A Meath dad has told how he was completely “taken aback” after being diagnosed with breast cancer.
Dara McDonough, 59, found a lump on his chest while taking a shower back in March this year.
He told RSVP Live: “It appeared overnight, 100%. It was a substantial lump and it definitely wasn’t there the day before.
“There was no pain. Every morning for about two weeks, I would have my shower, look at it and then forget about it completely.”
Dara admitted that cancer didn’t even cross his mind, but he did start to become concerned about the lump, so he went to see a doctor.
After a scan and a mammogram, he was diagnosed with breast cancer.
“I was completely thrown. I had never heard of a man having breast cancer before.
“The doctor said ‘It will have to come off. Your breast and your nipple.’
“I was there thinking ‘But I don’t even have breasts!’ I almost had to pinch myself, it felt surreal.”
Dara said a big mistake he made was Googling his prognosis.
“I did something very stupid,” he admitted.
“I Googled male breast cancer, and I found out that I had two, three…If I was lucky, I had five years left. I was in the departure lounge!”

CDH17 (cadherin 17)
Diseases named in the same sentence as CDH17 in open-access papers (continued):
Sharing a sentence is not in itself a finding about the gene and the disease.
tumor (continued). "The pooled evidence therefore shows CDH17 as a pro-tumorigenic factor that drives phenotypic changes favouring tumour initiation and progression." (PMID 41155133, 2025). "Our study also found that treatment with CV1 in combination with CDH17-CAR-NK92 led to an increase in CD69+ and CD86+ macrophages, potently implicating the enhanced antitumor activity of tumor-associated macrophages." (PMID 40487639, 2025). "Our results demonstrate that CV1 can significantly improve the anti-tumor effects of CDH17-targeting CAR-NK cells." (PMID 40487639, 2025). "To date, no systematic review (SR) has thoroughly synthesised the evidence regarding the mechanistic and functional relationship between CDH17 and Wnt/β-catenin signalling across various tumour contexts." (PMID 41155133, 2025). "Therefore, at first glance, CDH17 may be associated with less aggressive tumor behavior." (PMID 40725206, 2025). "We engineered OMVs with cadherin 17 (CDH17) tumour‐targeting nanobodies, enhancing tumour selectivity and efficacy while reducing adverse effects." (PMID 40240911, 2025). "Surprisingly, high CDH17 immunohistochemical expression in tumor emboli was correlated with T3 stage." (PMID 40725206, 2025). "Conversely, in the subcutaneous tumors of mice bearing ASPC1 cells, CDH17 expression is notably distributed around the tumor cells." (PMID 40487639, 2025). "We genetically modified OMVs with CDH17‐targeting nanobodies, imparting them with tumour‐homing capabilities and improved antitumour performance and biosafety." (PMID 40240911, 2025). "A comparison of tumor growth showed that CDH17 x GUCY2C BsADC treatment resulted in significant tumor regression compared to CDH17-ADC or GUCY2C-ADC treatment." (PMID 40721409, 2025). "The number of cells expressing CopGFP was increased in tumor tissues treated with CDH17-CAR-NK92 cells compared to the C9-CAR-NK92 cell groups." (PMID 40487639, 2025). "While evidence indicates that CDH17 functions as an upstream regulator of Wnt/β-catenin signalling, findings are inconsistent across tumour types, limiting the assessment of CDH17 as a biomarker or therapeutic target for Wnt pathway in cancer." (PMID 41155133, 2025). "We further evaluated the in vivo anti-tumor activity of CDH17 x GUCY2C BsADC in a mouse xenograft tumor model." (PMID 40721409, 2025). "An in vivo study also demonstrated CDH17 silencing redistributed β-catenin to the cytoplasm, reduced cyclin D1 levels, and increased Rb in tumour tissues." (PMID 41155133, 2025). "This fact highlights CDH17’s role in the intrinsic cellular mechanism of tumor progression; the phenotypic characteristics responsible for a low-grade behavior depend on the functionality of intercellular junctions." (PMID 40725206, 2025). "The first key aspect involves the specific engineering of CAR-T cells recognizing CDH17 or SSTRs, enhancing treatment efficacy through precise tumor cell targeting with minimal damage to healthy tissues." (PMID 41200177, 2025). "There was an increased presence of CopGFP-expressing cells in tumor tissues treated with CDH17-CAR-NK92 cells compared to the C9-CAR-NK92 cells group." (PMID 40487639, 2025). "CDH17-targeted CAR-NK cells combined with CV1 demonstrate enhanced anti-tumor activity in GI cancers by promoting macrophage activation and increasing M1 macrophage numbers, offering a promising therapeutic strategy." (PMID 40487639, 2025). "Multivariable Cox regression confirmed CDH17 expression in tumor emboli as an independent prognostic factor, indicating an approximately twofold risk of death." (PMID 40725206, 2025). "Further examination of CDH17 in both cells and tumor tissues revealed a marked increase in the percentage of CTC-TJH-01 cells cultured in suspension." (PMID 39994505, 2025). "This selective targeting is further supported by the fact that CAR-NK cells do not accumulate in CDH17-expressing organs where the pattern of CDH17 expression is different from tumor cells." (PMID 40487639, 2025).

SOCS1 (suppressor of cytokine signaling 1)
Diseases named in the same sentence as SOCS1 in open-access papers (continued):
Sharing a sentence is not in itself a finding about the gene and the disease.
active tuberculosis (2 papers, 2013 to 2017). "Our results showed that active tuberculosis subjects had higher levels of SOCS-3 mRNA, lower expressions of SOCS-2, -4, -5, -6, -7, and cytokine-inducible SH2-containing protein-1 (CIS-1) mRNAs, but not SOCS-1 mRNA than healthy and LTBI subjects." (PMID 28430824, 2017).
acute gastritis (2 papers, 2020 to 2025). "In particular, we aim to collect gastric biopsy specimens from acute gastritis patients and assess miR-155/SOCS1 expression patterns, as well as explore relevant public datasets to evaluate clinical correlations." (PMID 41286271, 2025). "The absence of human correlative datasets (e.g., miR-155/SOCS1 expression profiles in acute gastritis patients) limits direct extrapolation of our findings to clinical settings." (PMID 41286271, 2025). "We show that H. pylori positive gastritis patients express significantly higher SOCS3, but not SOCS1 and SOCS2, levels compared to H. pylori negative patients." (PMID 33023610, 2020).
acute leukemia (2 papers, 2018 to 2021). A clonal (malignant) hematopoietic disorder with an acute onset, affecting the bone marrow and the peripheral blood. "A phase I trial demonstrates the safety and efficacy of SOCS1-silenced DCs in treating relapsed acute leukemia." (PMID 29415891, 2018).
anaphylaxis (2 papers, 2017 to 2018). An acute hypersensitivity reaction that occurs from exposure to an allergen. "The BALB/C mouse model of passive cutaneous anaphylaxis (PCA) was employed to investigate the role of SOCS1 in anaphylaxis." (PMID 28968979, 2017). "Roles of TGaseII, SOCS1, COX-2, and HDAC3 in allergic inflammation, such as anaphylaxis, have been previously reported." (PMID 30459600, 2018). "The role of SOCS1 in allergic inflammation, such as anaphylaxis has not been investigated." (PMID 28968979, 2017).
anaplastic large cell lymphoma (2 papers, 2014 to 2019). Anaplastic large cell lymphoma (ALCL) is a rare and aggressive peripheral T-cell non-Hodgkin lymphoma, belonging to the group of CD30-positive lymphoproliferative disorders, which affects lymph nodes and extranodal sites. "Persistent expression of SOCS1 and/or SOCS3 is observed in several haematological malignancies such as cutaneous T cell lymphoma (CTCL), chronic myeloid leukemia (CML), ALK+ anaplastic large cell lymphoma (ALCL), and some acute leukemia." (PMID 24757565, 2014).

Thankfully things didn’t work out like that at all – the busy dad and courier company owner had his mastectomy just days after he was diagnosed, and got the all-clear after that.
“When I was told that my cancer hadn’t spread, I skipped out of the doctor’s office and down the street like a newborn lamb,” he joked.
“If I hadn’t gone in sooner, chemotherapy would have been the best case scenario for me. I am lucky that I went to get it checked out so early.”
Dara said he didn’t really suffer from embarrassment over suffering from breast cancer – apart from whenever he had to sit in the waiting room at the breast cancer clinic.
“At Professor Maurice Stokes’ room in Eccles Street, there’s a waiting room and every time I would go in, I’d be the only man there,” he went on.
“No-one would make eye contact with me. I was made to feel very uncomfortable.
“As new patients were coming in, no-one would sit beside me. I was in there nine or ten times and it was the same scenario every time.
“I joked to the doctor that I was tempted to whip off my shirt and say ‘Look girls, we’re all in this together!’”
However Dara says he understands that he was in a “woman’s world” and many people don’t know that men can get breast cancer.
“I told a few people that I had breast cancer and a masectomy and they were baffled, they had no idea men could get it,” he said.
“I wanted to share my story to raise awareness of it and I would urge men to go to the doctor if they find a lump, just as I would urge women.”
Dara is an ambassador for the Great Pink Run, organised by Breast Cancer Ireland. This year’s event will take place virtually on the weekend of October 16 and 17. For more information, visit www.breastcancerireland.com.
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